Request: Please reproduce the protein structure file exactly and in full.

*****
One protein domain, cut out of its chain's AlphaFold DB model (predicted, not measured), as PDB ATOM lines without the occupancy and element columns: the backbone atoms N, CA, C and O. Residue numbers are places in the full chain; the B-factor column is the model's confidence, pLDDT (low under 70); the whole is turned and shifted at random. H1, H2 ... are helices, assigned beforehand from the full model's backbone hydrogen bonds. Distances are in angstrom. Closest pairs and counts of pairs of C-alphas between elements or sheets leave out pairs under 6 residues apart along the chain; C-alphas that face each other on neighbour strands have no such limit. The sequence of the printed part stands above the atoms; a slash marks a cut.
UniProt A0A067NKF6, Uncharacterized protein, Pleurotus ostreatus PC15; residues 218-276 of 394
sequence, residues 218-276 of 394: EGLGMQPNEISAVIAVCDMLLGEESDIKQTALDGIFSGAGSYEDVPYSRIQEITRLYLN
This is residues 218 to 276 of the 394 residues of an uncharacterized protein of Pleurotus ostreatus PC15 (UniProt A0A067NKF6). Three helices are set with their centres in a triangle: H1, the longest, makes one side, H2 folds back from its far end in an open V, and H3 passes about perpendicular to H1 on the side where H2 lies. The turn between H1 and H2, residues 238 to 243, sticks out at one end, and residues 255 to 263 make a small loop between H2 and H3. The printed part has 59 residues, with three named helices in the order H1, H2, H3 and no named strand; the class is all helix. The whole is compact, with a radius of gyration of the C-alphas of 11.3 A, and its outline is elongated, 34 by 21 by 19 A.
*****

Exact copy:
One protein domain, cut out of its chain's AlphaFold DB model (predicted, not measured), as PDB ATOM lines without the occupancy and element columns: the backbone atoms N, CA, C and O. Residue numbers are places in the full chain; the B-factor column is the model's confidence, pLDDT (low under 70); the whole is turned and shifted at random. H1, H2 ... are helices, assigned beforehand from the full model's backbone hydrogen bonds. Distances are in angstrom. Closest pairs and counts of pairs of C-alphas between elements or sheets leave out pairs under 6 residues apart along the chain; C-alphas that face each other on neighbour strands have no such limit. The sequence of the printed part stands above the atoms; a slash marks a cut.
UniProt A0A067NKF6, Uncharacterized protein, Pleurotus ostreatus PC15; residues 218-276 of 394
sequence, residues 218-276 of 394: EGLGMQPNEISAVIAVCDMLLGEESDIKQTALDGIFSGAGSYEDVPYSRIQEITRLYLN
This is residues 218 to 276 of the 394 residues of an uncharacterized protein of Pleurotus ostreatus PC15 (UniProt A0A067NKF6). Three helices are set with their centres in a triangle: H1, the longest, makes one side, H2 folds back from its far end in an open V, and H3 passes about perpendicular to H1 on the side where H2 lies. The turn between H1 and H2, residues 238 to 243, sticks out at one end, and residues 255 to 263 make a small loop between H2 and H3. The printed part has 59 residues, with three named helices in the order H1, H2, H3 and no named strand; the class is all helix. The whole is compact, with a radius of gyration of the C-alphas of 11.3 A, and its outline is elongated, 34 by 21 by 19 A.